A beacon of freedom
It’s hard to believe that summer is half over and we are getting ready to celebrate the big Fourth of July weekend. Certainly it’s a time for enjoying the outdoors, patriotic music, picnics and many fireworks displays.
Every school child knows the Fourth of July is an observance of our Declaration of Independence from England. Actually, the Continental Congress reached agreement on July 2, and it was officially signed on July 4.
I have often wondered what the original signers would think about the United States today. I’m sure they would be impressed. The United States has been a beacon of freedom for more than two centuries.
It’s interesting to think about the challenges the infant nation faced. First, it had to win a military victory against Great Britain. The nation faced an experienced and trained national army. We countered with an inexperienced, but dedicated, group of volunteers. They were led by General George Washington who had limited military experience. They faced extreme hardship due to a lack of funds and equipment. Yet Washington was able to hold his rag-tag army together, defeat the British and win our freedom.
I have read most of Europe believed the common man was unable to govern himself. Yet the brilliant men of that time experimented, fought each other and came up with the Constitution.
Oh, sure, the Constitution has changed over the decades, but it remains a unique concept. At the time it was written, all the rest of the world was governed by royal families. The common individual had only the rights that the crown granted. In our case, we were given written guarantees of personal independence. We have changed the Constitution many times, and it remains a living document that adapts as needs change and knowledge expands.
The founding fathers spent a great deal of time debating and arguing over the final draft. Some of the arguments seemed trivial by today’s standards. We believe everyone should have the right to vote and not just property owners and men. I will never understand why they embraced the evil concept of slavery. It would be another 70 years and loss of life in a civil war to right the wrong. Even after that, it was a century before real progress was made in race relations.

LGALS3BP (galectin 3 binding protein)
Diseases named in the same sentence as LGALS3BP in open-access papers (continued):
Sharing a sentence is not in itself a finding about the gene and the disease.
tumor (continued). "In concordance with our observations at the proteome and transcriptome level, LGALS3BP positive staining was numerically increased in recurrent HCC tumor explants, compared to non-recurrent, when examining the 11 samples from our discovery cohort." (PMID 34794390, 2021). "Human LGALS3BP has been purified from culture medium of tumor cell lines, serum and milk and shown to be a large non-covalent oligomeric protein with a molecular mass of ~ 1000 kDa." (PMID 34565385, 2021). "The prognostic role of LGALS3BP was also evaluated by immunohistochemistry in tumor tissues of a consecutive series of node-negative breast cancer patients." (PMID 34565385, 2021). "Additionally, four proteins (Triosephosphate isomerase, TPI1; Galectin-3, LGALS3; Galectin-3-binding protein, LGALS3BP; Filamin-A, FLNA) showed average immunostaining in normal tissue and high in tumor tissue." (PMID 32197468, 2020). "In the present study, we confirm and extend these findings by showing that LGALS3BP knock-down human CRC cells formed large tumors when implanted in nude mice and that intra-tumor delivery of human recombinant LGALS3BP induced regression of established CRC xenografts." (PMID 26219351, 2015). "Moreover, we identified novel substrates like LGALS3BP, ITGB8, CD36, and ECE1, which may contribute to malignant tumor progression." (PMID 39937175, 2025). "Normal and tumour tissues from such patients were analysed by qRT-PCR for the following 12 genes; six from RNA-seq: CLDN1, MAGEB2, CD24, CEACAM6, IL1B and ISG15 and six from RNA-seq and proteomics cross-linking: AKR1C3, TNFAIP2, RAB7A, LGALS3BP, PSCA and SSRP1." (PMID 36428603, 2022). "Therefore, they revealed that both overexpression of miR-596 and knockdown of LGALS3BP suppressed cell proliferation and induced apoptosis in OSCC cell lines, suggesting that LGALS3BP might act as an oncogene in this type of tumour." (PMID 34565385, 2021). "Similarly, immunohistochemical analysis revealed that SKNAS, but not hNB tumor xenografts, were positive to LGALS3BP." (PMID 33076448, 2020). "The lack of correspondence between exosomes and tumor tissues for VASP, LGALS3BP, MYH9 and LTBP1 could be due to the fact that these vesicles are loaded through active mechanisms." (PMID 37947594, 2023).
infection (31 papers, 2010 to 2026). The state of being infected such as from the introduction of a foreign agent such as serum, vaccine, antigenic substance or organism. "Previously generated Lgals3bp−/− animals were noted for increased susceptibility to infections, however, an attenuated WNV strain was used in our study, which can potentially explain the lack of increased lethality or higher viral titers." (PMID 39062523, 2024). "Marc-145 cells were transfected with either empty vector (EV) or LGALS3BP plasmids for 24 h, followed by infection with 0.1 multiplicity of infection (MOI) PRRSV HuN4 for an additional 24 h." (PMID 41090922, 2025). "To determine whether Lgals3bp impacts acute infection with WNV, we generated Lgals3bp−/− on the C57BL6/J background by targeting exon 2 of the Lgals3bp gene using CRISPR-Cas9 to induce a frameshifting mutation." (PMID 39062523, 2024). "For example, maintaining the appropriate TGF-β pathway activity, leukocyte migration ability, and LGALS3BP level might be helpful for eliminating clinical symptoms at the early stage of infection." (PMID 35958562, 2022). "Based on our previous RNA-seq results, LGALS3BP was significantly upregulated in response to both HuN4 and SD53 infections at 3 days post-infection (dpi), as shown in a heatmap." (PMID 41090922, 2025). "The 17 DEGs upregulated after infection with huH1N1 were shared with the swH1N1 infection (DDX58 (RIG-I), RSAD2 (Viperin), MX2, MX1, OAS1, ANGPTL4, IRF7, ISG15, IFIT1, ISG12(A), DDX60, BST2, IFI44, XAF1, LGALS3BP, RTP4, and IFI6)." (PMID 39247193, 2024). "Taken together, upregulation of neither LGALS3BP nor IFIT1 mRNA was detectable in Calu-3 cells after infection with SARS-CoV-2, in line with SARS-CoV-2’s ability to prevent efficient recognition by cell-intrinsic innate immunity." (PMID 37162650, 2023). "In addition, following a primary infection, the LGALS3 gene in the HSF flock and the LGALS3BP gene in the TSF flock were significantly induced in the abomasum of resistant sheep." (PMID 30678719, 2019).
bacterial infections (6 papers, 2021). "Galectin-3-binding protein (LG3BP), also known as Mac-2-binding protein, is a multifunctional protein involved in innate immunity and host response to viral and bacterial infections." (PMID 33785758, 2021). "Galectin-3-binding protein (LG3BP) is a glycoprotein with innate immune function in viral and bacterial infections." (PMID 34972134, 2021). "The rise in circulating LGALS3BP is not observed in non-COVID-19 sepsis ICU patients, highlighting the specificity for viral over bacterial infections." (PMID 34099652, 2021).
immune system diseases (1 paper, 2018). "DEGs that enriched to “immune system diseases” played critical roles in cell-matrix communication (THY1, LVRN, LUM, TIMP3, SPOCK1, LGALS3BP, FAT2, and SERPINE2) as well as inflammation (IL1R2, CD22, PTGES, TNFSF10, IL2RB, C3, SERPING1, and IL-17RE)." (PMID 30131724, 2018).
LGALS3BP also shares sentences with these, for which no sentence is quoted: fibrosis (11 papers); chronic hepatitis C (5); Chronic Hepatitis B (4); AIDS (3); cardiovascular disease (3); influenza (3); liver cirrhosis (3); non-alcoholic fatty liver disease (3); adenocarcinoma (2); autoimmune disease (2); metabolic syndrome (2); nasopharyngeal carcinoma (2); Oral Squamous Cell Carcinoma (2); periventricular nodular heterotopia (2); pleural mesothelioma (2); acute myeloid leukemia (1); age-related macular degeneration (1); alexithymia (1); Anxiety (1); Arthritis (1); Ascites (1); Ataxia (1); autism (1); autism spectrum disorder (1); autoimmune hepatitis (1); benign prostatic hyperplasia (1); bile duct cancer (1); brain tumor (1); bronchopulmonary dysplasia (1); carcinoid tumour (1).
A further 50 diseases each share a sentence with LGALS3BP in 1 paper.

The first Fourth of July celebration was in 1777 when the war was going badly for the continental army. Even though there were losses, they believed in the success of their cause. In fact, the Fourth of July was celebrated every year during the Revolutionary War.
The problems for the struggling nation didn’t end with the victory against Britain. The first task they faced was establishing a stable government. Certainly this was an arduous chore, yet they argued, fumed, fussed and cussed and compromised until agreement was reached.
The United States has grown from a fledging and fragmented wilderness to a modern and complex society. We have been a nation of immigrants, too.
My ancestry came from England, Scotland, Switzerland and Germany. My wife is of Swedish and German/Russian heritage. Her grandparents arrived in the USA penniless and virtually shoeless. They were able to find work and ultimately became successful farmers.
I am proud to be an American, and I am fortunate that my grandparents chose to come here. We have so many freedoms, and we should feel blessed and more determined than ever to maintain our freedom. At present, we are going through a trying stage of our history, and as we have done before, we will succeed.
Please have a safe and happy Fourth of July. While you are enjoying your festivities,A group of youths play water basketball as a fun summer activity to keep cool as temperatures rise. take a moment to count your blessings and be thankful that you are American. God bless the USA.
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